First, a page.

Microplastic particles have come under scrutiny in the last few years due to the significant damage they cause to the environment – despite their diminutive size. Scientists recently demonstrated intelligent self-propelling nanorobots that can swim, attach to plastics, and break them down in the environment.
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The nanorobots were presented in a paper in ACS Applied Materials & Interfaces. This research builds on the low-energy approaches to microplastics removal already in circulation, adding intelligent nanorobots to make an autonomous microplastic removal technique.
Sunlight-activated catalysts have been known to be effective at breaking down microplastics for some time. The benefits of this biomimetic chemical technique are its low energy and labor requirements.
But, until now, a reliable and similarly low-energy, low-labor method for introducing the catalyzing material to microplastics already polluting our environment had not been discovered.
The tiny robots developed by researchers are sunlight-activated as well, as sunlight propels them towards microplastic particles in water, where they then attach and bond with the plastic material.
Then, sunlight catalyzes a chemical reaction in the bonded nanorobot and microplastic particle, ultimately degrading the microplastic down into its constituent (and non-toxic) molecular parts.
The main benefit of this approach, say researchers, is its ability to reach extreme and isolated sites. Microplastics have been found on top of the Alps and at the bottom of the ocean, and it is in these hard-to-reach environments that the new nanorobot technique could demonstrate its usefulness.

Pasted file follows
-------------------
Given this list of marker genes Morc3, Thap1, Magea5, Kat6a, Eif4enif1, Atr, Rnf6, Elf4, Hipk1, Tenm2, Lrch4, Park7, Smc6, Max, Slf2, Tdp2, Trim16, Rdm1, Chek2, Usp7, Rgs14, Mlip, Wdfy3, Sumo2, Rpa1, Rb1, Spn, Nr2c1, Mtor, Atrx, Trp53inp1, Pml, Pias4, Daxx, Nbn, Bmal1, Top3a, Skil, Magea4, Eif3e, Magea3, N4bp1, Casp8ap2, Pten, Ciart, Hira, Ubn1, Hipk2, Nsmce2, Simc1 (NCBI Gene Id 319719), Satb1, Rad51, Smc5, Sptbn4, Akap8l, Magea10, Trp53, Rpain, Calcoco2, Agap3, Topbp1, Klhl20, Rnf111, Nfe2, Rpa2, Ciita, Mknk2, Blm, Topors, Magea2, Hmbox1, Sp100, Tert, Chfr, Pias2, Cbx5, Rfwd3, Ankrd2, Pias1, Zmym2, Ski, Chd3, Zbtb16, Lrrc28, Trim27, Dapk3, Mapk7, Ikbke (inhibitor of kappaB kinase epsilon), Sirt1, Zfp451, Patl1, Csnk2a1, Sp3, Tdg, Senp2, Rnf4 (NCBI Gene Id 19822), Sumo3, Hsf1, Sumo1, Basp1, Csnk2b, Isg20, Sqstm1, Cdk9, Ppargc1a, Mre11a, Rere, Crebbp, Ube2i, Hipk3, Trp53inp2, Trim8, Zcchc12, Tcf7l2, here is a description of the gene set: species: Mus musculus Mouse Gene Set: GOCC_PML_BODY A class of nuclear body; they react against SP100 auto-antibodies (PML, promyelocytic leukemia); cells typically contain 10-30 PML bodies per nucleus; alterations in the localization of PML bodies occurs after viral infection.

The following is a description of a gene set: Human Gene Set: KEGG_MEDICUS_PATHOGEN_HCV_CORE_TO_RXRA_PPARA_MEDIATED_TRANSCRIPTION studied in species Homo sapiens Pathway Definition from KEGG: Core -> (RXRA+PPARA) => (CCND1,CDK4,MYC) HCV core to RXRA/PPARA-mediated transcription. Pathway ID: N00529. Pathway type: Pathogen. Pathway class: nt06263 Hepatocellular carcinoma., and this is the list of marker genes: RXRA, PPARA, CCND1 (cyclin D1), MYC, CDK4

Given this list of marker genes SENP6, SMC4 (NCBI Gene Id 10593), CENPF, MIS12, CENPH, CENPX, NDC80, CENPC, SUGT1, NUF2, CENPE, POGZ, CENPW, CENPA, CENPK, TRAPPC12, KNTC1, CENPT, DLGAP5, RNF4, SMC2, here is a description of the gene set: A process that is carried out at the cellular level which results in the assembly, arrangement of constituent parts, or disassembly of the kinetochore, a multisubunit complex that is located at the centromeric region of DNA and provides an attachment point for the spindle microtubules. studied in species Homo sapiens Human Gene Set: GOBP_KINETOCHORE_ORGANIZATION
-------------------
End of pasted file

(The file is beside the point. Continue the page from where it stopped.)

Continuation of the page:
What Are the Problems With Microplastics?
Tiny pieces of plastic have been found pretty much everywhere on the planet. Urban environments, pristine wilderness, deep oceans, and mountain tops are all polluted by microplastic particles that will take hundreds of years to degrade on their own.
Plastic does not break down easily, but it can break up. The vast amount of plastic used in consumer products, packaging, and industrial goods today will almost certainly end life as a bunch of tiny particles scattered around the world; this is why microplastics are such a pervasive problem.
Microplastic particles can also absorb heavy metals and other pollutants, making them even more toxic to animal health when accidentally consumed through flora and water.
Photocatalytic Approaches to Removing Microplastics
Previous research has already identified a low-energy means of removing microplastics from the environment. Catalysts use sunlight to produce reactive compounds that break down the polymers making up microplastic particles.
This method is effective but limited by the challenge of getting catalyst materials to contact microplastic particles. Pretreatments or bulky mechanical stirrers have been used to demonstrate the effectiveness of the photocatalytic approach in the past, but neither of these methods is easily attempted at large scales.